VE Meyers was asked by Plaintiff's counsel to consider a further limitation where an individual such as Plaintiff must use the restroom about fifteen times a day for about five minutes at a time. The VE indicated such an individual would be unable to maintain employment on a sustained basis. AR 32-33. When asked by counsel whether a sedentary RFC with the limitations of never climbing, stooping, kneeling, crouching and crawling, would change his opinion about the individual's ability to do other work, VE Meyers indicated such an individual could still perform the work of an order clerk without the need for erosion, leaving 10,000 jobs in California. AR 33.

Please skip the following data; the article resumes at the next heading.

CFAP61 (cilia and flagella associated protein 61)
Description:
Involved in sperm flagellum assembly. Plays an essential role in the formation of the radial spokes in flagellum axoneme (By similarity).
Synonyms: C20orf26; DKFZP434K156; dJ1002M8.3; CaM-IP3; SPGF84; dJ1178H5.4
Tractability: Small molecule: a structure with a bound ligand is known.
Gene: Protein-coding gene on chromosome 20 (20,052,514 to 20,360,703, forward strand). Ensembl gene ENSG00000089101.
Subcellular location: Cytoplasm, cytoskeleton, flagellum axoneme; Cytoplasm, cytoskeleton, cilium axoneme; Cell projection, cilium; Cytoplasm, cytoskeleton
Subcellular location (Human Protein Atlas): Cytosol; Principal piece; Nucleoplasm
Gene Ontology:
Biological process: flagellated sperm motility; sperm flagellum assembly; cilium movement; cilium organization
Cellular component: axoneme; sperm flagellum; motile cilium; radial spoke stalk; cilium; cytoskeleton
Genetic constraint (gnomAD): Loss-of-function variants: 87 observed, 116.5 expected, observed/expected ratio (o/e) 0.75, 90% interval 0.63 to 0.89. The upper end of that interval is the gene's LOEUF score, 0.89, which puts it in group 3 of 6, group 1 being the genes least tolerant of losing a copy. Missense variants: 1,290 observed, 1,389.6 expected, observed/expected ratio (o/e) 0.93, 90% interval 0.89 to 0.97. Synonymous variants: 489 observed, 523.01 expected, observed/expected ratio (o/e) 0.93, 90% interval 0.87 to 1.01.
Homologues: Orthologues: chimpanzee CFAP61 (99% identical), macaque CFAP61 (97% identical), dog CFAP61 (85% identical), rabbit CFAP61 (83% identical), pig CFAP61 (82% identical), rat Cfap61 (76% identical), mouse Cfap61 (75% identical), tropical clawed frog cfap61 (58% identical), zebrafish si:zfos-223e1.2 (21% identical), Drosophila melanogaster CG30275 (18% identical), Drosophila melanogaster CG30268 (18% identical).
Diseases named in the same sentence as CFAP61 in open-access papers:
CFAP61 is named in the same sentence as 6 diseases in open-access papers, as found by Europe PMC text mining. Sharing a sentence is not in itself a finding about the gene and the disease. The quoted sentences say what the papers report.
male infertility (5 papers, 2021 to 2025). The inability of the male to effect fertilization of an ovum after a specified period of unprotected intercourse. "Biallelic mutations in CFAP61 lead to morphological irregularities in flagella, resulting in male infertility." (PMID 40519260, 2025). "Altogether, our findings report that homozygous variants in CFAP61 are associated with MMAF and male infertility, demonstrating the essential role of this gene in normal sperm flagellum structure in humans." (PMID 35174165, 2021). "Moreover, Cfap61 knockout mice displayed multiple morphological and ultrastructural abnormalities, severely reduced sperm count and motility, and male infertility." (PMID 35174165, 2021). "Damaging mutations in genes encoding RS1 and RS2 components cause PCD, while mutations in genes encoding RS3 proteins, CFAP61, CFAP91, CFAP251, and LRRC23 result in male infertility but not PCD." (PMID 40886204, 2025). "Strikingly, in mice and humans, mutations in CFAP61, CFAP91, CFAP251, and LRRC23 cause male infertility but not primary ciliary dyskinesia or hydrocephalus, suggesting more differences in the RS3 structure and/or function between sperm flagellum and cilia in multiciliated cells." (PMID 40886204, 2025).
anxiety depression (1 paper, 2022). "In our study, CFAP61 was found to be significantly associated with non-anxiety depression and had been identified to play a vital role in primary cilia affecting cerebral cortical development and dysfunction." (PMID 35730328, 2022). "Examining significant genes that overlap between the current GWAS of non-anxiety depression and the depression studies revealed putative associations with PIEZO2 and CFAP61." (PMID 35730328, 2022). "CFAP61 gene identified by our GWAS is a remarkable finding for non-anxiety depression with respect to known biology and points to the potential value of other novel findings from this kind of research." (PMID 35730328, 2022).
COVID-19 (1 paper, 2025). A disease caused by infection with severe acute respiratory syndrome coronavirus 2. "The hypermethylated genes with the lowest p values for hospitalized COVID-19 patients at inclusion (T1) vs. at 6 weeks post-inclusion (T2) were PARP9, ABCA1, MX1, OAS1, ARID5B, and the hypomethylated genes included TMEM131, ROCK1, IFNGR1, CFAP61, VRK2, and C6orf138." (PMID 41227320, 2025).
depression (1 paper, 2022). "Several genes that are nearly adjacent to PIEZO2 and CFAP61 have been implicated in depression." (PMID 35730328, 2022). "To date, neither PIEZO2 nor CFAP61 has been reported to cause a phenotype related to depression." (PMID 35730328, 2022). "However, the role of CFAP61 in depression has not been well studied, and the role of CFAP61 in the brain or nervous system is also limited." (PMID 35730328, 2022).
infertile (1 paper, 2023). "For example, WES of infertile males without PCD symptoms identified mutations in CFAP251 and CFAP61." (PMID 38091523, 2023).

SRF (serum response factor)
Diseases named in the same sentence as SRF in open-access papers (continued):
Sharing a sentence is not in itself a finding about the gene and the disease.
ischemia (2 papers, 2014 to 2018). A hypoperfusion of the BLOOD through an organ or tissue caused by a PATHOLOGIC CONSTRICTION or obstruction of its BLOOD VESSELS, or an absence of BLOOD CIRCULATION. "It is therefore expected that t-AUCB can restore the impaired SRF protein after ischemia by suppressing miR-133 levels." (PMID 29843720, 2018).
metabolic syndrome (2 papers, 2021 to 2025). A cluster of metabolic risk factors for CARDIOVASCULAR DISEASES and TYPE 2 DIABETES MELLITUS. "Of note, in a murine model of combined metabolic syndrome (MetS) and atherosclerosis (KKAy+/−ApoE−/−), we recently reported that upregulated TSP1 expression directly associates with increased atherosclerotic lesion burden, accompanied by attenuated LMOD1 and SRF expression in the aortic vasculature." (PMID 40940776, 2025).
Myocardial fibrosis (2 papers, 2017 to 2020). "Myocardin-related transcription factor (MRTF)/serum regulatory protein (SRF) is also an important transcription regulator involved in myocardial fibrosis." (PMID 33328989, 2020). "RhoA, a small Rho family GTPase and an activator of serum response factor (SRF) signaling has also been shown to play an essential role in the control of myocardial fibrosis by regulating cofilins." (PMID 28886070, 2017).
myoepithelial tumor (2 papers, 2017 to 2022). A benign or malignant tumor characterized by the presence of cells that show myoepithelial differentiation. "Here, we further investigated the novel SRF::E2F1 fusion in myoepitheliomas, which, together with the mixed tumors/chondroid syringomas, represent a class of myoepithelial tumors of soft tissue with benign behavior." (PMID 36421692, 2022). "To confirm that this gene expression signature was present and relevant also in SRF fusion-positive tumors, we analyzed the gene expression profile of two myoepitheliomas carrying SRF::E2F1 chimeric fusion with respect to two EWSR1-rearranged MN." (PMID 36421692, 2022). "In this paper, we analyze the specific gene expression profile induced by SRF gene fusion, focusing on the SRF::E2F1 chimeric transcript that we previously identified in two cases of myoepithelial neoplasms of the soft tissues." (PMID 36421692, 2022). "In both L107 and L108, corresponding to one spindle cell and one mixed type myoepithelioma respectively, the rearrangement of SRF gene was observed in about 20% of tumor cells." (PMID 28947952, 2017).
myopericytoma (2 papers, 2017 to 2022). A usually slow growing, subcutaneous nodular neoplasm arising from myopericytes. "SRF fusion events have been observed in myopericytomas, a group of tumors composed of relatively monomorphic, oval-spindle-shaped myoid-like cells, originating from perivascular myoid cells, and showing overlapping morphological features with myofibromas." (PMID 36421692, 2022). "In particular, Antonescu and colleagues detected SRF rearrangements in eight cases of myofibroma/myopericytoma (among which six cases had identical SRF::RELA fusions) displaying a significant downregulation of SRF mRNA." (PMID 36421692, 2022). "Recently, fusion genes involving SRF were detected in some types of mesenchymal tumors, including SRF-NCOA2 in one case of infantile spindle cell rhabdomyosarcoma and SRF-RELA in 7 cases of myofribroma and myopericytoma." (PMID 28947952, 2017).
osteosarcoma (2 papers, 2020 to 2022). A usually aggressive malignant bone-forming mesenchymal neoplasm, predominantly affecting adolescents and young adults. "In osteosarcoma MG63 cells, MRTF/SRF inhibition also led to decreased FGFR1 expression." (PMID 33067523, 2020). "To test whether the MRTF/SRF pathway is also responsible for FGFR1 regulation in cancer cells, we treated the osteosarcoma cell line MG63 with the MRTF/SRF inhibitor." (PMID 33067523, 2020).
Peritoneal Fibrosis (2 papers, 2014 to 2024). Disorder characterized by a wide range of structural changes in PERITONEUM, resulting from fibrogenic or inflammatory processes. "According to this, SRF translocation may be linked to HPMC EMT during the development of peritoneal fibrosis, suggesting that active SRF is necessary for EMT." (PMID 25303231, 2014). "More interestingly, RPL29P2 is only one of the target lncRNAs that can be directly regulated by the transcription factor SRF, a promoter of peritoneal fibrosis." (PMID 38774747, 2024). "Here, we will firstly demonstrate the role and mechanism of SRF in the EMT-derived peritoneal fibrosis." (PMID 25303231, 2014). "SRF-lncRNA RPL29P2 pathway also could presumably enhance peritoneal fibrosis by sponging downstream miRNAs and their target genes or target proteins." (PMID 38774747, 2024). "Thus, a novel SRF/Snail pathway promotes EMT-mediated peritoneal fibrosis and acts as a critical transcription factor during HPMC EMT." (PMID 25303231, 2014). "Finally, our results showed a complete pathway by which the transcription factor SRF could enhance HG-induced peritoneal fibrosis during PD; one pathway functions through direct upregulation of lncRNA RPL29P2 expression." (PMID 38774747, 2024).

The entire medical record was reviewed by the Court. AR 155-737. The medical evidence will be referenced below as necessary to this Court's decision.
Using the Social Security Administration's five-step sequential evaluation process, the ALJ determined that Plaintiff did not meet the disability standard. AR 9-16.
More particularly, the ALJ found that Plaintiff had not engaged in substantial gainful activity since January 31, 2004. AR 11. Further, the ALJ identified Crohn's disease, colitis, and knee pain as severe impairments. AR 11. Nonetheless, the ALJ determined that the severity of the Plaintiff's impairments or ...